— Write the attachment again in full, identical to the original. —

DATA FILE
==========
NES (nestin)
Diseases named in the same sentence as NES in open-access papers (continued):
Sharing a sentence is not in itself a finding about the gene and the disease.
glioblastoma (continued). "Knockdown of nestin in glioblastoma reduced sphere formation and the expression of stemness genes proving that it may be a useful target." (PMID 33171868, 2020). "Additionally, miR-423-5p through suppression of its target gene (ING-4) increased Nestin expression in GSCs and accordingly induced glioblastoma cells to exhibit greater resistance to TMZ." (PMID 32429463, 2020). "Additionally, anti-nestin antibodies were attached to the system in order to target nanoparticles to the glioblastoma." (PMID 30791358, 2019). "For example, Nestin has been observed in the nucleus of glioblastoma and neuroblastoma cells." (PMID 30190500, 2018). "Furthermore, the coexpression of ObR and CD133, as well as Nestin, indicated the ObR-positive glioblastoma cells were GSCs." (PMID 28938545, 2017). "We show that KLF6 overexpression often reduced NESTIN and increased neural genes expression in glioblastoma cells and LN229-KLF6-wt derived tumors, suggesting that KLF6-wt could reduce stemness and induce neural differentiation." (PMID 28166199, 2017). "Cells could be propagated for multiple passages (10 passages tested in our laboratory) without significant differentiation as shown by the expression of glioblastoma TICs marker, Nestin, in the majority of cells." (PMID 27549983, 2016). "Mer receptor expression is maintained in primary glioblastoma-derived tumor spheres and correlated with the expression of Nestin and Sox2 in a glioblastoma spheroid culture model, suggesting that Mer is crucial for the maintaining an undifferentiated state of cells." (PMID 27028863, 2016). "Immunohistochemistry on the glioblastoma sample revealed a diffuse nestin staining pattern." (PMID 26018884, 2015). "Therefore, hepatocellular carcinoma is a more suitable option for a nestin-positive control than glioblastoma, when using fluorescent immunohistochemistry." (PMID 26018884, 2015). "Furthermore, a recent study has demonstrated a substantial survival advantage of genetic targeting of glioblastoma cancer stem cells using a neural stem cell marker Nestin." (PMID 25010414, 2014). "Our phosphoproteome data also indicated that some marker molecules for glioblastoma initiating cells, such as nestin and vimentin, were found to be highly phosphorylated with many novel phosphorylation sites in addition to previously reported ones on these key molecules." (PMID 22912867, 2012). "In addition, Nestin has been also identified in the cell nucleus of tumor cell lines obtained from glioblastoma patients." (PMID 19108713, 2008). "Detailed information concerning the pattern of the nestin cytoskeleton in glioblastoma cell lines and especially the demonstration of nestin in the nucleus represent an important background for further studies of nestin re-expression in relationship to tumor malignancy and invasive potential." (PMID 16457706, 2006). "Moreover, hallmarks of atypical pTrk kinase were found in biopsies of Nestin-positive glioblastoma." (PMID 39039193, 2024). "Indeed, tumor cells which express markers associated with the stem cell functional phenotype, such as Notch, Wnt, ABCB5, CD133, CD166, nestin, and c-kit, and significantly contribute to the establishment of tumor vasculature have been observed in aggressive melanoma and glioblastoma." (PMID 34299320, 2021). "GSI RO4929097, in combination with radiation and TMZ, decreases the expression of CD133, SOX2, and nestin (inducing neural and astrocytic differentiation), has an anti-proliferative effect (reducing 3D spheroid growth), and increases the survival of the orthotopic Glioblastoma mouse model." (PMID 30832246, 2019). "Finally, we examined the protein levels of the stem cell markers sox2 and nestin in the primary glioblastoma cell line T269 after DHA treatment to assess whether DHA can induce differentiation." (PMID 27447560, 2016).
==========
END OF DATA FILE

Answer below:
NES (nestin)
Diseases named in the same sentence as NES in open-access papers (continued):
Sharing a sentence is not in itself a finding about the gene and the disease.
glioblastoma (continued). "Knockdown of nestin in glioblastoma reduced sphere formation and the expression of stemness genes proving that it may be a useful target." (PMID 33171868, 2020). "Additionally, miR-423-5p through suppression of its target gene (ING-4) increased Nestin expression in GSCs and accordingly induced glioblastoma cells to exhibit greater resistance to TMZ." (PMID 32429463, 2020). "Additionally, anti-nestin antibodies were attached to the system in order to target nanoparticles to the glioblastoma." (PMID 30791358, 2019). "For example, Nestin has been observed in the nucleus of glioblastoma and neuroblastoma cells." (PMID 30190500, 2018). "Furthermore, the coexpression of ObR and CD133, as well as Nestin, indicated the ObR-positive glioblastoma cells were GSCs." (PMID 28938545, 2017). "We show that KLF6 overexpression often reduced NESTIN and increased neural genes expression in glioblastoma cells and LN229-KLF6-wt derived tumors, suggesting that KLF6-wt could reduce stemness and induce neural differentiation." (PMID 28166199, 2017). "Cells could be propagated for multiple passages (10 passages tested in our laboratory) without significant differentiation as shown by the expression of glioblastoma TICs marker, Nestin, in the majority of cells." (PMID 27549983, 2016). "Mer receptor expression is maintained in primary glioblastoma-derived tumor spheres and correlated with the expression of Nestin and Sox2 in a glioblastoma spheroid culture model, suggesting that Mer is crucial for the maintaining an undifferentiated state of cells." (PMID 27028863, 2016). "Immunohistochemistry on the glioblastoma sample revealed a diffuse nestin staining pattern." (PMID 26018884, 2015). "Therefore, hepatocellular carcinoma is a more suitable option for a nestin-positive control than glioblastoma, when using fluorescent immunohistochemistry." (PMID 26018884, 2015). "Furthermore, a recent study has demonstrated a substantial survival advantage of genetic targeting of glioblastoma cancer stem cells using a neural stem cell marker Nestin." (PMID 25010414, 2014). "Our phosphoproteome data also indicated that some marker molecules for glioblastoma initiating cells, such as nestin and vimentin, were found to be highly phosphorylated with many novel phosphorylation sites in addition to previously reported ones on these key molecules." (PMID 22912867, 2012). "In addition, Nestin has been also identified in the cell nucleus of tumor cell lines obtained from glioblastoma patients." (PMID 19108713, 2008). "Detailed information concerning the pattern of the nestin cytoskeleton in glioblastoma cell lines and especially the demonstration of nestin in the nucleus represent an important background for further studies of nestin re-expression in relationship to tumor malignancy and invasive potential." (PMID 16457706, 2006). "Moreover, hallmarks of atypical pTrk kinase were found in biopsies of Nestin-positive glioblastoma." (PMID 39039193, 2024). "Indeed, tumor cells which express markers associated with the stem cell functional phenotype, such as Notch, Wnt, ABCB5, CD133, CD166, nestin, and c-kit, and significantly contribute to the establishment of tumor vasculature have been observed in aggressive melanoma and glioblastoma." (PMID 34299320, 2021). "GSI RO4929097, in combination with radiation and TMZ, decreases the expression of CD133, SOX2, and nestin (inducing neural and astrocytic differentiation), has an anti-proliferative effect (reducing 3D spheroid growth), and increases the survival of the orthotopic Glioblastoma mouse model." (PMID 30832246, 2019). "Finally, we examined the protein levels of the stem cell markers sox2 and nestin in the primary glioblastoma cell line T269 after DHA treatment to assess whether DHA can induce differentiation." (PMID 27447560, 2016).